By Andrew Marr
BBC Political Editor
The new constitution changes the balance of power in Europe
So this is the new European world.
To British eyes, a 25-member Union has attractions and drawbacks too.
The chief attraction is that with so many new members, the days of French and German domination are over.
President Chirac's voluble frustration half-way through these interminable talks was a little moment of history all by itself: he had moved decisively with the Germans and his traditional allies to settle something important - looked around - and suddenly realised he didn't have the votes.
It is hard to over-state the change that expansion has brought, and which this new constitution gives shape to.
It is hard to over-state the change that expansion has brought
Everyone knew the expansion would change things, of course: but the full reality has not hit home until this weekend in Brussels.
That post-war idea of a Europe effectively moulded in the image of France and French interests, and funded by a compliant Germany, is now as jumpingly alive as the Holy Roman Empire.
The Slovenes, the Poles, and the Portuguese all have their views and all demand to be heard.
But the other glaringly obvious shift brought about by expansion is simply how slow and cumbersome negotiations are between 25 different nations.
These talks had collapsed once before. Over the past 48 hours, they have advanced at the pace of an expiring slug.
Endless tiny hiccoughs and obscure puzzles have kept the prime ministers and officials talking, whey-faced with tiredness, long beyond the expected deadlines.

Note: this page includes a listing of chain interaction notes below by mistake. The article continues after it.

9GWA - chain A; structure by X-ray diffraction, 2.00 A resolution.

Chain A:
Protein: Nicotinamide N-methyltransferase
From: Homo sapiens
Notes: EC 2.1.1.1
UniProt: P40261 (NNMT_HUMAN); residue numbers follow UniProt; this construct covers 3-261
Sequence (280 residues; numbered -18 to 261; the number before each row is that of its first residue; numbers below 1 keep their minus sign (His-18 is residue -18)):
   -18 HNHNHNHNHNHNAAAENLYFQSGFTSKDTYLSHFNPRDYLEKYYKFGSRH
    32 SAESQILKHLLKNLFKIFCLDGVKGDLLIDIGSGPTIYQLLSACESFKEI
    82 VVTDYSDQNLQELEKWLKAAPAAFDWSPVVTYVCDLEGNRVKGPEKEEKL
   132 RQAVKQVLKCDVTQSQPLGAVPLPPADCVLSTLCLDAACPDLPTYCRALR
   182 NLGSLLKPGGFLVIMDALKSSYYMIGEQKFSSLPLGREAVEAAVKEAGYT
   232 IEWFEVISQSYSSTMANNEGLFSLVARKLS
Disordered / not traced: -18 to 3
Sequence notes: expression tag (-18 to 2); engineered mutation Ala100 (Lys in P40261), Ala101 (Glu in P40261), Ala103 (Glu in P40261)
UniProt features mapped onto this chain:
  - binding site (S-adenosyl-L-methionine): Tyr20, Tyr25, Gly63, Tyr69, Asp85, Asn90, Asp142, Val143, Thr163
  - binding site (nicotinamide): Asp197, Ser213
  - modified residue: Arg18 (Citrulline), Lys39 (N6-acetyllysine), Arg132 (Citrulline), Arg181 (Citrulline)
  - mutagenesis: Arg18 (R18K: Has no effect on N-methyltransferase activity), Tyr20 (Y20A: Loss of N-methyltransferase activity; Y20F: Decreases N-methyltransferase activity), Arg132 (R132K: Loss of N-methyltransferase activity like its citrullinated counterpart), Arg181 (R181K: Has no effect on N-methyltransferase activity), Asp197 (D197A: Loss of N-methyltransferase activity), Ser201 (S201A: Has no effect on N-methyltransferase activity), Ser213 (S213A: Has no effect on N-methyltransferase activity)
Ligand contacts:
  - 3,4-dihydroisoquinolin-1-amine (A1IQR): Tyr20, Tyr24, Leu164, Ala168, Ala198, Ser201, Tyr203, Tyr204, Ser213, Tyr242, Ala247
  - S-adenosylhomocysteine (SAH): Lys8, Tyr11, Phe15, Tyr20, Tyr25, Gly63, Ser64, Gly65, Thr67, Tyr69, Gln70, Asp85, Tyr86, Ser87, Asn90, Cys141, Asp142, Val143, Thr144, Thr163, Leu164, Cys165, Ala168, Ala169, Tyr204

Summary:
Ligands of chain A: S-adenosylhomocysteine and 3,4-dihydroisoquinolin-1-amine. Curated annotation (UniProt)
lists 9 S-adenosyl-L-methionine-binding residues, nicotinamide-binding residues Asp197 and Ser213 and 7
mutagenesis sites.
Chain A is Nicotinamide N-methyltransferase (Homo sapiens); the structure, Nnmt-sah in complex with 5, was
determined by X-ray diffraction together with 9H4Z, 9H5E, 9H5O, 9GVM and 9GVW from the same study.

Their final deal was a triumph for the Irish presidency, and a triumph of British obstinancy, but it was above all a triumph of stamina.
Now the leaders have finished the haggling, they have to start the selling
This, of course, was a key reason for the new constitution in the first place. Fewer vetoes by single countries, and more powers for the centre are hailed by some federalist politicians, and feared by British anti-EU campaigners, as a decisive moment in the creation of a super-state.
True or not, a less dramatic explanation for these changes is simply that, without them or something like them, the wider EU would have simply collapsed into a directionless babble.
Now the leaders have finished the haggling, they have to start the selling.
This month's European elections ought to have been a rude blast in the ear for elite Euro-politicians about how bored and contemptuous many ordinary voters have become about the EU.
In some countries, notably Britain, there will have to be a referendum. In others, parliaments will ratify the treaty, or not.
Late on Friday night, an exhausted Tony Blair admitted the constitution was historic and that he had been wrong to try to avoid a referendum.
It's an argument we need to have, he said. Millions of people who loathe the EU heartily agree.
And before we get there, the legal texts have to be translated and double-checked in a myriad of languages - a process given the faintly unpleasant name of toilettage, or cleaning-up.
Individual leaders will go back to individual countries and claim individual victories. Tony Blair will say he has defended his red lines.
Politically, he has been greatly helped by being attacked so publicly by the French president - though the Tories will point out that other issues once thought important for the British such as Labour hostility to a European foreign minister, or the EU having a full charter of fundamental rights, were quietly dropped long ago.
But perhaps the language of winners and losers among the political elites - a French victory or a victory for London over Berlin, or the small countries over the medium-sized ones - is now out of date.
Maybe the split is less between national governments than between Europe's political establishment, in general, and its electorates across the continent.
This wearisome negotiation, necessary or not, will not have had them switching over from the football. Their harder job now starts.